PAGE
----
Disclaimer: Consult with a doctor before deciding on a treatment plan for cancer or any other disease.

Treatment with intravenous curcumin has shown promise in treating several different types of cancer, in particular colon cancer, multiple myeloma, breast cancer, melanoma, and pancreatic cancer especially when used as part of a cancer protocol. A large number of diseases are positively affected by intravenous curcumin treatment.


Detailed Information

Curcumin is a component of the spice turmeric (Curcuma longa). It’s effects on the body been extensively researched over the past 25 years demonstrating that it has the ability to modulate cell signaling pathways. Promising effects have been demonstrated in a variety of diseases including [1]:



When consumed by mouth, the bioavailability of curcumin is low [2], but when administered via IV, the bioavailability is much higher.


Colorectal cancer is the second leading cause of cancer deaths in the United States. Treatment options other than surgical resection at an early stage in the disease plus chemotherapy have been the mainstay for quite some time, but curcumin has shown potential as a colorectal cancer treatment in numerous trials. According to a recent study, patient with colorectal cancer who were given curcumin (360 mg in a capsule form for 10 to 30 days) prior to surgery, increased body weight and increased the number of apoptotic cells [1].


Globally, pancreatic cancer is the 4th most common cause of death from cancer [6]. Studies have shown that curcumin is well-tolerated in patients with advanced pancreatic cancer. One patient in a study that included 21 patients, showed significant tumor regression and increases in serum cytokine levels in response to treatment with curcumin [5].


Several studies have shown that curcumin has potential against multiple myeloma [7].


Curcumin has also been shown to selectively induce apoptosis and inhibit the growth of melanoma cells while leaving normal, healthy melanocytes intact [8].


Turmeric has been used effectively to protect patients against cancerous lesions in various parts of the body.


Curcumin is an adjuvant therapy for cancer. It is generally used in combination with other treatment options such as chemotherapy agents which mean that it doesn’t pose a threat to conventional medicine. As such, curcumin treatment is more accessible to patients using conventional medicine to cure cancer.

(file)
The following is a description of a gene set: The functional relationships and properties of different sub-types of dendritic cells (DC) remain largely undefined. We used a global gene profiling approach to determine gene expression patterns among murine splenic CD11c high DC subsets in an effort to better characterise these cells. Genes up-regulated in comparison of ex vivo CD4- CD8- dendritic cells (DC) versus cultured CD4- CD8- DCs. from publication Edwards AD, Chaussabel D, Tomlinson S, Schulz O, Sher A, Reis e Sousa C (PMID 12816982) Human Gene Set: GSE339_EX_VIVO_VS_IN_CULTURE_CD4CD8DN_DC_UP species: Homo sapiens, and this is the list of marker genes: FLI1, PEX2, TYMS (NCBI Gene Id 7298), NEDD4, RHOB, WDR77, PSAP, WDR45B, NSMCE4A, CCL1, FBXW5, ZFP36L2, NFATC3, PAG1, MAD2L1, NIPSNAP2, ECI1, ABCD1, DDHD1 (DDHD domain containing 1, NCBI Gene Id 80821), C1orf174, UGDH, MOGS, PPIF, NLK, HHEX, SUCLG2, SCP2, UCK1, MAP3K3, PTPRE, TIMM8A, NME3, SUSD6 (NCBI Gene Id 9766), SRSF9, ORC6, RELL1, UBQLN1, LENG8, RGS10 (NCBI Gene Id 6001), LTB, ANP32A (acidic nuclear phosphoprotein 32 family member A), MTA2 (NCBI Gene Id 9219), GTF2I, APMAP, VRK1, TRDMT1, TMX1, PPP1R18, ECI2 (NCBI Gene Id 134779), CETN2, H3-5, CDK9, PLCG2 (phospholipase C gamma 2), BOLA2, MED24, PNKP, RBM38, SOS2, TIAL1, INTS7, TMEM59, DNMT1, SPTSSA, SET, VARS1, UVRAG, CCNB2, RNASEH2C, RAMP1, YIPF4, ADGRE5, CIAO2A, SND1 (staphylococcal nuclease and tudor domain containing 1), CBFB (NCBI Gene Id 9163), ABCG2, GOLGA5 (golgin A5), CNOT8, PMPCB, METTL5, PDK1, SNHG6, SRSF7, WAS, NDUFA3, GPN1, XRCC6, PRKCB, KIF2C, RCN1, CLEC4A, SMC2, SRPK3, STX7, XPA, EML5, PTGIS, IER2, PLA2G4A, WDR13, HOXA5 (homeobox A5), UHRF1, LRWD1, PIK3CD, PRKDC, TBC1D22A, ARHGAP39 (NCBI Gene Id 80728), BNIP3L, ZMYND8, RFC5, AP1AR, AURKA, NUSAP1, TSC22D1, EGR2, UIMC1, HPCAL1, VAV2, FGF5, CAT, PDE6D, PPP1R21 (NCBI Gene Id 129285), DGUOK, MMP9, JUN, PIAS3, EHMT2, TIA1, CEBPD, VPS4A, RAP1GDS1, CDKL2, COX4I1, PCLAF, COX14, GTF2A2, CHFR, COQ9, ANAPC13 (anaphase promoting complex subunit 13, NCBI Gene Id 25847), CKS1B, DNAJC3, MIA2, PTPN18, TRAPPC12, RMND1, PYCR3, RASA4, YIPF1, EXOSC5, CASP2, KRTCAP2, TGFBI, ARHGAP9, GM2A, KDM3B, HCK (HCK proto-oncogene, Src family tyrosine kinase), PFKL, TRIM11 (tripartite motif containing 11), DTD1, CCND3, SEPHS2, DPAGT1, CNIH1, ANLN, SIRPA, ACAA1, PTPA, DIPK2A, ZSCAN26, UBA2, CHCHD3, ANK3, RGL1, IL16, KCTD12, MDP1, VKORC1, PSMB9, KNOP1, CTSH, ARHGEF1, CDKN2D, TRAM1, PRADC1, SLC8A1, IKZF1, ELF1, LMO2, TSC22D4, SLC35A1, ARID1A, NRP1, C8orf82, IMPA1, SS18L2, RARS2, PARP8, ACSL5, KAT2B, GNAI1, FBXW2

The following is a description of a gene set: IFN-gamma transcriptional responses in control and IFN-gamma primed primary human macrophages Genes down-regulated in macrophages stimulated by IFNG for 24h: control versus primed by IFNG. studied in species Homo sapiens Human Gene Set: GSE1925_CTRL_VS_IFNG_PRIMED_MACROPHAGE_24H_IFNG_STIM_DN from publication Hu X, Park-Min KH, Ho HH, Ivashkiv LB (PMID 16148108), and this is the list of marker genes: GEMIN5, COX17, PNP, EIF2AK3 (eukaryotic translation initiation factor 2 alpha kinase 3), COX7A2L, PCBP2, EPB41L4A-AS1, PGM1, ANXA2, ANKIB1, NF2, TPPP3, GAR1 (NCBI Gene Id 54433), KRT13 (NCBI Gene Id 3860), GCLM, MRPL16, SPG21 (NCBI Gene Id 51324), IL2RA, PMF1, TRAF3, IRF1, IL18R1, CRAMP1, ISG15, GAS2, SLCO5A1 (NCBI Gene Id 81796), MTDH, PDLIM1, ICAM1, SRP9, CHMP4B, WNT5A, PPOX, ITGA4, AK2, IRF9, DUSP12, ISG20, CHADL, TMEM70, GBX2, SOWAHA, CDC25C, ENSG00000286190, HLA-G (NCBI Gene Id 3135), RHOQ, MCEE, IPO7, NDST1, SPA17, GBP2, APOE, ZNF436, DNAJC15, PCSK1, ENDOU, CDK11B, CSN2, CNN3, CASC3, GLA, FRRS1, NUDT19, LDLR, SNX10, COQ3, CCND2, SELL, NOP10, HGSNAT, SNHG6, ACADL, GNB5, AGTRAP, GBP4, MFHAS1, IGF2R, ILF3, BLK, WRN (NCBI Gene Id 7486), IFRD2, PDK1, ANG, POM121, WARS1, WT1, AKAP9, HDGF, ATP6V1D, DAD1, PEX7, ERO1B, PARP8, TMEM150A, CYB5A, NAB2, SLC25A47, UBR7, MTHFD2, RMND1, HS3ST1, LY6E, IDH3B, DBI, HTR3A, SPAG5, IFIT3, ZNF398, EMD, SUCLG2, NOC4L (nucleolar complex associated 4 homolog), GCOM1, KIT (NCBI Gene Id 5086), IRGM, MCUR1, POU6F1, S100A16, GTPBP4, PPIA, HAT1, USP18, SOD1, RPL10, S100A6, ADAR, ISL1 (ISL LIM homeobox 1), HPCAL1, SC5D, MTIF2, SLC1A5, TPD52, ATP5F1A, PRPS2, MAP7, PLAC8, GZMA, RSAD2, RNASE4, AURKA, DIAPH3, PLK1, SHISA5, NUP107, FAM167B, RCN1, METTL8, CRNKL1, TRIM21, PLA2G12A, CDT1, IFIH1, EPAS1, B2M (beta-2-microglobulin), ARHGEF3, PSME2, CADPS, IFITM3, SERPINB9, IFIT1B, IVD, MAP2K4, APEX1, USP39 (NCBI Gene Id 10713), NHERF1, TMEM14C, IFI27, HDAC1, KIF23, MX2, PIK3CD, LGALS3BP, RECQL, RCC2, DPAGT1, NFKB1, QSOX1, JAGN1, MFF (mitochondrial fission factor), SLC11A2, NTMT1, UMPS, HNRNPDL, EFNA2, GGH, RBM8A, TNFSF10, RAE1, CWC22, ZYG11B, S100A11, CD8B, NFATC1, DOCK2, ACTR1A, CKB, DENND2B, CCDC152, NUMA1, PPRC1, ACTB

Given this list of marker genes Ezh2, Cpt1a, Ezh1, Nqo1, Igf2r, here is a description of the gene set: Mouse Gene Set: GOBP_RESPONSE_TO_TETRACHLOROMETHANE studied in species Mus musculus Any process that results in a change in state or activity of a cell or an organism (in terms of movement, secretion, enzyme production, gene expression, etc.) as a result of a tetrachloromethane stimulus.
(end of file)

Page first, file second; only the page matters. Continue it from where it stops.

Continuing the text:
Safety and Effectiveness

Research has shown that curcumin is safe up to a dose of 12 grams per day over the course of 3 months [1]. One study showed that in combination with gemcitabine (Gemzar – a chemotherapy agent), curcumin was well-tolerated at up to 8 grams/day in patients with pancreatic cancer [4][5]. Another study demonstrated that up to 8 grams of curcumin per day was safe to use in patients with pancreatic cancer [1].


How Intravenous Curcumin Is Administered

Intravenous curcumin is administered alone or in tandem with other treatments. It has been used in the treatment of breast cancer with research recommending the administration of curcumin at 6 grams/day for seven consecutive days every 3 weeks [3].


Possible Negative Effects

Curcumin is generally well-tolerated up to a dose of 8 grams/day [1].


Other Important Information

As an adjuvant therapy, curcumin can help cancer patients lower inflammation and boost their immune systems. Intravenous curcumin is a helper therapy that should be used in combination with other cancer treatment strategies.


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Intravenous Cancer Therapies

Intravenous Vitamin C (IVC) for Cancer

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[1] Subash, C. G., Sridevi P., Bharat, B. A. (2012).Therapeutic Roles of Curcumin: Lessons Learned from Clinical Trials. Retrieved March 19, 2018 from https://www.ncbi.nlm.nih.gov/pmc/articles/PMC3535097/


[2] Shoba, G., Joy, D., Joseph, T., Majeed, M., Rajendran, R., Srinivas, P. S. (1998). Influence of piperine on the pharmacokinetics of curcumin in animals and human volunteers. Retrieved March 19, 2018 from https://www.ncbi.nlm.nih.gov/pubmed/9619120


[3] Bayet-Robert, M., Kwiatkowski, F., Leheurteur, M. Gachon, F., Planchat, E., Abrial, C. et al. (2010). Phase I dose escalation trial of docetaxel plus curcumin in patients with advanced and metastatic breast cancer. Retrieved March 19, 2018 from https://www.ncbi.nlm.nih.gov/pubmed/19901561


[4] Kanai, M., Yoshimura, K., Asada, M., Imaizumi, A., Suzuki, C., Matsumoto, S., et al. (2011). A phase I/II study of gemcitabine-based chemotherapy plus curcumin for patients with gemcitabine-resistant pancreatic cancer. Retrieved March 19, 2018 from https://www.ncbi.nlm.nih.gov/pubmed/20859741


[5] Dhillon, N., Aggarwal, B. B., Newman, R. A., Wolff, R. A., Kunnumakkara, A. B., Abbruzzese, J. L., et al. (2008). Phase II trial of curcumin in patients with advanced pancreatic cancer. Retrieved March 19, 2019 from https://www.ncbi.nlm.nih.gov/pubmed/18628464


[6] Hariharan, D., Saied, A., Kocher, H. M. (2008). Analysis of mortality rates for pancreatic cancer across the world. Retrieved March 19, 2018 from https://www.ncbi.nlm.nih.gov/pmc/articles/PMC2504856/


[7] Vadhan-Raj, S., Weber, D., Wang, M., Giralt, S., Alexanian, R., Thomas, S., et al. (2007). Curcumin downregulates NF-KappaB and related genes in patients with multiple myeloma: results of a phase ½ study. Blood. 110(11): 357a.


[8] Marin, Y. E., Wall, B. A., Wang, S., Namkoong, J., Martino, J. J., Suh, J., Lee, H. J., Rabson, A. B., Yang, C. S., Chen S., Ryu, J. H. (2007). Curcumin downregulates the constitutive activity of NF-kappaB and induces apoptosis in novel mouse melanoma cells. Retrieved March 19, 2018 from https://www.ncbi.nlm.nih.gov/pubmed/17885582